One of Portland’s oldest neighborhood associations, the Downtown Neighborhood Association was formed in 1977 to improve the livability of the central city.

Subscribe for neighborhood news and announcements

* indicates required
You can also receive announcements from these DNA committees:
Follow us on Facebook
Portland Downtown Neighborhood Association
Portland Downtown Neighborhood Association shared a post.Wednesday, December 7th, 2016 at 9:18am
"It's been hard to be a Portland renter in recent years. The median income for Portland renters is $30,000, according to the Portland Housing Bureau's 2016 State of Housing report; median rent for a two-bedroom apartment is $18,240 a year, and vacancies are rare." Eighty-five percent of Downtown Neighborhood residents are renters.
Portland Downtown Neighborhood Association
Portland Downtown Neighborhood Association shared Portland State University Alumni Association's photo.Friday, December 2nd, 2016 at 2:00pm
Just in time for your new year's resolutions!
Portland Downtown Neighborhood Association
Portland Downtown Neighborhood Association shared Portland Bureau of Emergency Management's post.Friday, December 2nd, 2016 at 9:55am
While this isn't technically in Downtown, it's still close by and MarchFourth always puts on a great show!
Portland Downtown Neighborhood Association
Portland Downtown Neighborhood Association shared a link.Friday, December 2nd, 2016 at 3:50am
Portland Downtown Neighborhood Association
Portland Downtown Neighborhood Association shared a Page.Thursday, December 1st, 2016 at 1:25pm
Congratulations to Better Block PDX for winning a 2016 Spirit of Portland Award! We loved their Better Naito and Green Loop Demonstration projects in downtown!

About the Downtown Neighborhood Association

 

Portland Downtown Neighborhood Association is: people who live, work, go to school, or own businesses in Downtown Portland. We work together and with the city of Portland to improve safety and livability, address transportation and land use issues, and build community. The a PDNA is one of the primary sources of public input for city bureaus and officials as they make decisions about Downtown development. Through position statements, public testimony, and participation in citizen advisory groups, the PDNA and its members weigh in on critical decisions that shape the future of life in Downtown Portland. If you’re interested in getting involved, come to a meeting, become a member, and join our mailing list.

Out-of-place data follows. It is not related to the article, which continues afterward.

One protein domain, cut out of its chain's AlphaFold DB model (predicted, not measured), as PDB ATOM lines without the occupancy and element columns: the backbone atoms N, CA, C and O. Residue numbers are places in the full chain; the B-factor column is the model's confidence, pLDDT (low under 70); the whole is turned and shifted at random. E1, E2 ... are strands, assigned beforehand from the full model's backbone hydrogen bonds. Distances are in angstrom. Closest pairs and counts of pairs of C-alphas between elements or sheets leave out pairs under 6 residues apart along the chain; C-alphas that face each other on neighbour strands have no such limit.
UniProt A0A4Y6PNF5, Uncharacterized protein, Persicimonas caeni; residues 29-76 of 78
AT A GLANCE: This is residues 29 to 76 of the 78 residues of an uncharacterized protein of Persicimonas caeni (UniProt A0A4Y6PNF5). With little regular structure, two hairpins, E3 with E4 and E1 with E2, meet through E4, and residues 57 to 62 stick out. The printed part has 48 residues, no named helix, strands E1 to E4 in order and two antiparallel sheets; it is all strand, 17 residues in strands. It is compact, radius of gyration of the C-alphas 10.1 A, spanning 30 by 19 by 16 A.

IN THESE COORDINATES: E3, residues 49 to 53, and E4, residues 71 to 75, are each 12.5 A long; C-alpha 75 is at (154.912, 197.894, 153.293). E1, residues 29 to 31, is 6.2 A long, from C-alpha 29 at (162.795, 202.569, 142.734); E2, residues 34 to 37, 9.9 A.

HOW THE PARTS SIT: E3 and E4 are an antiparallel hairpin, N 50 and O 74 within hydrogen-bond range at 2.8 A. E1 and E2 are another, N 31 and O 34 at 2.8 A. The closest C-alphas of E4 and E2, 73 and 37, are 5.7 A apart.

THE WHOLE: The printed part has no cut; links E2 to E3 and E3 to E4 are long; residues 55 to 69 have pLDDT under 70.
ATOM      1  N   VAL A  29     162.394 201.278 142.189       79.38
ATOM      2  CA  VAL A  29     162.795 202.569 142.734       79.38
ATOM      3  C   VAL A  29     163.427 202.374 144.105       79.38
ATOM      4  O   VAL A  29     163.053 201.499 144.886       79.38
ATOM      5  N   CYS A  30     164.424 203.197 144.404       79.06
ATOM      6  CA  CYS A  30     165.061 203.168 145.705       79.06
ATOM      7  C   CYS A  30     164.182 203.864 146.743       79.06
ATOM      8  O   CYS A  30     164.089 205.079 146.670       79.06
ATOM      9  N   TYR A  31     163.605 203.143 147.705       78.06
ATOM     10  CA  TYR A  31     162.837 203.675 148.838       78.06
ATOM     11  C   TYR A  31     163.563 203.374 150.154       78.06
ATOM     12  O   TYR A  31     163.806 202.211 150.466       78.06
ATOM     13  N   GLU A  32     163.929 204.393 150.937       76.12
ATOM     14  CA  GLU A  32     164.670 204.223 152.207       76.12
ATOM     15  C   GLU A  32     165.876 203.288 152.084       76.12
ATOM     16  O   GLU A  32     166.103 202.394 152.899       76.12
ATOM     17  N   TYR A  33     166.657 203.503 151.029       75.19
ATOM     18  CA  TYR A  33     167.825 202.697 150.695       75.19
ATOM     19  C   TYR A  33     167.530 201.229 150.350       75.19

Downtown History

First Congregational Church

 

Completed in 1875, the bell tower of the First Congregational Church at SW Park and SW Main stands 175 feet tall. It’s a landmark in Downtown, and its height made the the church the tallest building in Portland for 60 or so years. Designed by Swiss architect Henry J. Hefty to resemble the Old South Church in Boston, the church is one of a few examples of Venetian Gothic architecture in the U.S., and its stained glass windows were created by Povey Brothers Studio in 1906. The church’s bell is still rung by pulling a rope, and can be heard every Sunday throughout the South Park Blocks.